In the first paragraph of Step 5 the Guide talks about addiction “thriving” in an atmosphere of emotional isolation. I think addiction and emotional isolation feed off of each other. They are like the chicken and the egg; which comes first? When we isolate (avoid social interactions, stop sharing our feelings with loved ones, etc.) we are more likely to engage in addictive behavior.  At the same time, when we indulge in our addictions, we are more likely to withdraw and isolate.  We need to be on the alert for both so that we can recognize that we are heading down a potentially dangerous path regardless of which one comes first this time.

2. The Need for a Sponsor or Support Person

In the Church we are familiar with the role of the Bishop as someone to whom we can confess sins of a serious nature in order to be sure that we are on the correct path to repentance. Step 5 of the manual talks about the importance of doing this. But then it goes on to say “We also selected another trusted person to whom we could disclose the exact nature of our wrongs. We tried to select someone who had gone through steps 4 and 5 and who was well-grounded in the gospel.”

Most commonly the person to whom we read our inventories is our sponsor or “support person” as s/he is referred to in the Guide.  This person already knows us and loves us.  S/he has helped us to work through the previous steps and wants only the best for us. It has been my privilege to have been that support person for quite a few 5th Steps. No matter what they tell me, the Spirit is there and helps me avoid rejecting, judging or preaching to them. We have all done things that we would rather not have to admit, but admitting them allows us to finally put them behind us and become free of the past and able to welcome the changes that the Lord will help us achieve in the remaining steps.

3. A Sponsor Can Hold Up a Mirror

Following the previous quote, the Guide goes on to say, “The individuals who listened to our inventories often helped us see lingering areas of self-deception.” When my sponsees share their inventories with me, I listen for patterns.  Are there certain behaviors or motivations that I hear over and over again? After she is done sharing I reflect back to her what I have heard. I help her to identify shortcomings and weaknesses that are expressing themselves through the behaviors and attitudes that she shared with me.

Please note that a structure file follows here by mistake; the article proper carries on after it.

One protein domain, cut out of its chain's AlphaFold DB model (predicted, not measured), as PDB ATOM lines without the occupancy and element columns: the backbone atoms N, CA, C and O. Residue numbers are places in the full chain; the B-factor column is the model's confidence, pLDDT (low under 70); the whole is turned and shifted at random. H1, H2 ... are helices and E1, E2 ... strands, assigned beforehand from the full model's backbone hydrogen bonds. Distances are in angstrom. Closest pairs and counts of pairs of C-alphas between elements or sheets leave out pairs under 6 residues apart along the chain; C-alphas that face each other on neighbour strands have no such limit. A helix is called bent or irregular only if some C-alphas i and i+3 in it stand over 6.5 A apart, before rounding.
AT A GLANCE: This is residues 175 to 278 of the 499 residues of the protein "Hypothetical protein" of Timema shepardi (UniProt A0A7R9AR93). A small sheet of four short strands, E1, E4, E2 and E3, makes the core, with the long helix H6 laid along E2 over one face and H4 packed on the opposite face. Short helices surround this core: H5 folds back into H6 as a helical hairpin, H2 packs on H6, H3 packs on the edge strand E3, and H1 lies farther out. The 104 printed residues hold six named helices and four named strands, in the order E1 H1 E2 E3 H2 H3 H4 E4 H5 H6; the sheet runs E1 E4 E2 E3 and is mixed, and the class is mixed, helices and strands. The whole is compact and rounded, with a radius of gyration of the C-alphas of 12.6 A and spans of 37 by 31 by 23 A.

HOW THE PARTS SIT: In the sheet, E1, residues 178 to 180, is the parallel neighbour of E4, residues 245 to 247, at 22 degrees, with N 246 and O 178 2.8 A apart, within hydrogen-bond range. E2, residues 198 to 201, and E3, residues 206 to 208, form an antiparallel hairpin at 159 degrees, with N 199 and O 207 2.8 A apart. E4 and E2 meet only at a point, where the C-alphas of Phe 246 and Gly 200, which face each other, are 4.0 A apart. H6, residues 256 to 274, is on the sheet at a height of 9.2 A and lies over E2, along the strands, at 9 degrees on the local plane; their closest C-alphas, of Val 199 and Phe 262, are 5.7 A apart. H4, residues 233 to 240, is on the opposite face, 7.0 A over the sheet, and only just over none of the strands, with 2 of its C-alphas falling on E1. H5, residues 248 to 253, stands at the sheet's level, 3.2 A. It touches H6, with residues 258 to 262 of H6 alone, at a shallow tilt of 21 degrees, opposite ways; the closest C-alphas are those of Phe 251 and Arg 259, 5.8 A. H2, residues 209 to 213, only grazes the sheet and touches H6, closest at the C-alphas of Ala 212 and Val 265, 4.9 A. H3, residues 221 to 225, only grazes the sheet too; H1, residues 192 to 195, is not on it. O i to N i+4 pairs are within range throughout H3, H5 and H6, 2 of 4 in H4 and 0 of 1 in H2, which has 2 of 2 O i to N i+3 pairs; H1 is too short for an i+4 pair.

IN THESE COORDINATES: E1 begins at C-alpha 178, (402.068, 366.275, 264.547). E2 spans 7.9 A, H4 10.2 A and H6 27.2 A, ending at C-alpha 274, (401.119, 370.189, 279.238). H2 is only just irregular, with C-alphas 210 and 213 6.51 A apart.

4. Generate a List of Shortcomings and Weaknesses

Each step has an input and an output. The input to Step 5 is the moral inventory we wrote in Step 4.  The output of Step 5 is a list of character weaknesses and shortcomings. We will need that as we begin working Step 6, which is about becoming ready and willing to turn our character weaknesses over to God.

5. Disclosing ALL Your Weaknesses

When someone shares their inventory with me, there are usually one or two things that they really feel uncomfortable disclosing.  Holding back those things is like declaring bankruptcy without telling the judge about the most embarrassing of your debts. (See Declaring Spiritual Bankruptcy – Becoming Happy, Joyous and Free.) Don’t be afraid. You will survive sharing everything.  Hundreds of thousands of others have done this and lived to tell about it.  In fact, they almost universally found a new freedom and a new happiness by doing it. It is like taking off a backpack full of heavy rocks.

6. When You Are Ready, You Will WANT to Do It

This is true for every step. If I am not ready for a particular step, I look ahead with dread to it. This may even cause me to procrastinate working the program at all. It is a waste of time and a tool of the Adversary. If I have completed a thorough and fearless inventory in Step 4 to the best of my ability, I want to give it away in Step 5. If I am not ready to give it away, then I am not really finished with Step 4. I should pray for guidance. Perhaps I missed something? Maybe I didn’t dig deep enough? When I am ready to move on to Step 5, I will be anxious to give away my inventory.

Trust the Lord and trust the program. Prayerfully select a sponsor or support person who has worked the program and let them help you work it one step at a time and pray for guidance. “It works when you work it, and you’re worth it.”

Please share your thoughts about this post by commenting below.

Related Posts:

Declaring Spiritual Bankruptcy – Becoming Happy, Joyous and FreeFear: the Enemy of Progress and RecoveryWorking One Step at a Time